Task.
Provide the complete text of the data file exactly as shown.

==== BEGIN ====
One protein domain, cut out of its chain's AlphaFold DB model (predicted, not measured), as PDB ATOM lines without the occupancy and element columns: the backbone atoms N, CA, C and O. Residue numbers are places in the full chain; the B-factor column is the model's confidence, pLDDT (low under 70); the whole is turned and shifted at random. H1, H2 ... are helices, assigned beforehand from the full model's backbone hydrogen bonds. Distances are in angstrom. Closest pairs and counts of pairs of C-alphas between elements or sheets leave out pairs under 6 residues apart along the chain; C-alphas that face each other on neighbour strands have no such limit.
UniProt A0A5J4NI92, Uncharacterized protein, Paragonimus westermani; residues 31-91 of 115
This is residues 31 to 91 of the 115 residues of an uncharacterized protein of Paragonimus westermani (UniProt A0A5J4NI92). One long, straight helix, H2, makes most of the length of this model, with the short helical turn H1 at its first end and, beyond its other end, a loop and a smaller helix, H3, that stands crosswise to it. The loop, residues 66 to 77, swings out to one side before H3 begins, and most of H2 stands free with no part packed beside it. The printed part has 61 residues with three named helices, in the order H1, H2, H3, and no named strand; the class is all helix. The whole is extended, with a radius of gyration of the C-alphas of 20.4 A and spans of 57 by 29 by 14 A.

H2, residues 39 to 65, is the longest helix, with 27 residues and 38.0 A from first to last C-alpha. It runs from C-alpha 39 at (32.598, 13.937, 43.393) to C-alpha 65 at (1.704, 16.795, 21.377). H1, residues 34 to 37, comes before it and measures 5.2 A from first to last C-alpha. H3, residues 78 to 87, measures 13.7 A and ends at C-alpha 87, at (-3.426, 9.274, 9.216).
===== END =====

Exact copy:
One protein domain, cut out of its chain's AlphaFold DB model (predicted, not measured), as PDB ATOM lines without the occupancy and element columns: the backbone atoms N, CA, C and O. Residue numbers are places in the full chain; the B-factor column is the model's confidence, pLDDT (low under 70); the whole is turned and shifted at random. H1, H2 ... are helices, assigned beforehand from the full model's backbone hydrogen bonds. Distances are in angstrom. Closest pairs and counts of pairs of C-alphas between elements or sheets leave out pairs under 6 residues apart along the chain; C-alphas that face each other on neighbour strands have no such limit.
UniProt A0A5J4NI92, Uncharacterized protein, Paragonimus westermani; residues 31-91 of 115
This is residues 31 to 91 of the 115 residues of an uncharacterized protein of Paragonimus westermani (UniProt A0A5J4NI92). One long, straight helix, H2, makes most of the length of this model, with the short helical turn H1 at its first end and, beyond its other end, a loop and a smaller helix, H3, that stands crosswise to it. The loop, residues 66 to 77, swings out to one side before H3 begins, and most of H2 stands free with no part packed beside it. The printed part has 61 residues with three named helices, in the order H1, H2, H3, and no named strand; the class is all helix. The whole is extended, with a radius of gyration of the C-alphas of 20.4 A and spans of 57 by 29 by 14 A.

H2, residues 39 to 65, is the longest helix, with 27 residues and 38.0 A from first to last C-alpha. It runs from C-alpha 39 at (32.598, 13.937, 43.393) to C-alpha 65 at (1.704, 16.795, 21.377). H1, residues 34 to 37, comes before it and measures 5.2 A from first to last C-alpha. H3, residues 78 to 87, measures 13.7 A and ends at C-alpha 87, at (-3.426, 9.274, 9.216).